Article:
Penn State Lehigh Valley holds second annual Open and Affordable Showcase

Faculty and staff brainstorm, share ideas about OER and open pedagogy at daylong event
Michelle Kaschak, assistant teaching professor, English, presents her Lightning Talk

Michelle Kaschak, assistant teaching professor of English, presents her "Lightning Talk" during the recent Open and Affordable Showcase at Penn State Lehigh Valley. Kaschak was presented with the Lehigh Valley Open Champion Award for her talk.

Credit: Penn State Lehigh Valley

CENTER VALLEY, Pa. — A growing number of Penn State Lehigh Valley (PSU-LV) faculty have incorporated open and affordable educational resources (OER) into their classroom instruction.

Their commitment to utilizing OER and the many benefits it offers students was the focus of the second annual Open and Affordable Showcase at PSU-LV. The one-day conference celebrated open education work happening on campus and offered professional development opportunities for faculty and staff interested in OER, open pedagogy and more. The event was sponsored by the campus library and Academic Affairs. Attendees shared ideas for incorporating OER into their courses and discussed both the benefits of open pedagogy as a means of achieving teaching and learning goals and how OER can make students’ Penn State experience more affordable and equitable.

“Each year, [the showcase] has been a great opportunity for faculty to learn what others are doing with open education on our campus. There are so many different ways to explore open educational practices,” said Elizabeth Nelson, reference and instruction librarian at PSU-LV, who co-organized the event with Jen Jarson, head librarian. “This year, we added an opening session explaining the concept of open pedagogy, which was meant to support our many presenters discussing how they’ve used this approach in their courses.”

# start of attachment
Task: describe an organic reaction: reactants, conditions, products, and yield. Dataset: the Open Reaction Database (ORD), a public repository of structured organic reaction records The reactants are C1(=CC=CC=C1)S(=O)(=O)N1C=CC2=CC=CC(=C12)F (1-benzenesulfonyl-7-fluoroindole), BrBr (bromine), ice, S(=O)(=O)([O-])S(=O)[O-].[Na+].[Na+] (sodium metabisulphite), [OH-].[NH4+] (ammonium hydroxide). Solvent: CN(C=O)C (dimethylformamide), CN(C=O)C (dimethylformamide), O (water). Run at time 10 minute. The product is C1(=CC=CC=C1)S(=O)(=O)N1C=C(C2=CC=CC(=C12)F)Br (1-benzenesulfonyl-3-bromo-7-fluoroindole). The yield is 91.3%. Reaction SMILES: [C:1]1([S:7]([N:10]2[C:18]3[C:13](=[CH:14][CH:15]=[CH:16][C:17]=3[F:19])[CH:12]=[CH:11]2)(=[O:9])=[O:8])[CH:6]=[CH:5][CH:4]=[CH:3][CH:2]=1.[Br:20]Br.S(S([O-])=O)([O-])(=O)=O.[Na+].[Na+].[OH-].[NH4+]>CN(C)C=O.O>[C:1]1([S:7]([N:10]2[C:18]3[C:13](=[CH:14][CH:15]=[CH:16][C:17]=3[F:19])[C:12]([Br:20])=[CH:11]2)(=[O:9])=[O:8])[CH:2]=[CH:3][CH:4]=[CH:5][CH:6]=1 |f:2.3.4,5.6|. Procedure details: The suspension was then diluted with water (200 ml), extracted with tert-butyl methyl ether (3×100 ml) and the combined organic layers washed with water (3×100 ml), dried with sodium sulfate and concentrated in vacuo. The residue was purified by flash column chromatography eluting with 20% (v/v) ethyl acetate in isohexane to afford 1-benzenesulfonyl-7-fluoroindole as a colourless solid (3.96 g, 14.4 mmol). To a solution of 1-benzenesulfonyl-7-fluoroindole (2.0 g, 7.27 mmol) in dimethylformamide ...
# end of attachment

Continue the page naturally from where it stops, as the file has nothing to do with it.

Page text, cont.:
The day’s agenda began with opening remarks from Tina Q. Richardson, PSU-LV chancellor, and the “Intro to Open Pedagogy” session. The 15-minute “Lightning Talks,” in which five PSU-LV faculty members shared some of the ways they are utilizing open education concepts, were among the day’s highlights. Presenters and topics were:

  • Samantha Beebe, program coordinator and lecturer, biobehavioral health: “People are Resources Too: A Social Approach to Open Pedagogy.”
  • Alison Bonner, assistant teaching professor, mathematics: “Fun and Free Physics at Home.”
  • Tracey Carbonetto, lecturer, engineering: “Two Open Pedagogy Approaches in PSU 8.”
  • Michelle Kaschak, assistant teaching professor, English: “Building an Authentic Audience with Open Pedagogy.”
  • Larry Musolino, assistant teaching professor, mathematics, and Angelina Roccamo, student: “Open Pedagogy in ART197A – Student-edited Wikipedia Content.”

Following the “Lightning Talks,” two concurrent roundtable discussions were held over lunch: “OER Adoption in Practice,” led by Nelson, and “Student Engagement with Open Pedagogy,” led by Jarson.

“This was a nice opportunity for faculty, staff, librarians and administration to talk about what open education means on our campus more broadly,” Nelson said. 

The roundtables were followed by a “Spark Session” for sharing ideas and finding collaborators. As the final event of the showcase, Kaschak was presented with the Lehigh Valley Open Champion Award for her “Lightning Talk.” This award helps celebrate open education-related work on the PSU-LV campus with respect to three domains: work that has made an outstanding impact on teaching and learning; work that has made an outstanding impact on reduction of costs for students; and work that shows outstanding innovation, creativity or originality. The work presented during the showcase’s “Lightning Talks” was eligible for the award. Attendees at the showcase participated in a crowdsourced voting process, using the domains specified above as criteria, to determine this year’s winner. The day concluded with remarks from Anibal Bernal-Torres, director of academic affairs.

“The Open Education movement is a new approach to pedagogy,” Nelson said.  “We often talk about it with affordability first, but with open pedagogy and other areas, it’s more about getting students more engaged in learning, making learning accessible to everyone, and giving teachers more control over what they want to teach, while still reducing costs for students to make sure they can take the courses they want to take.”

Click here for more information on OER at Penn State.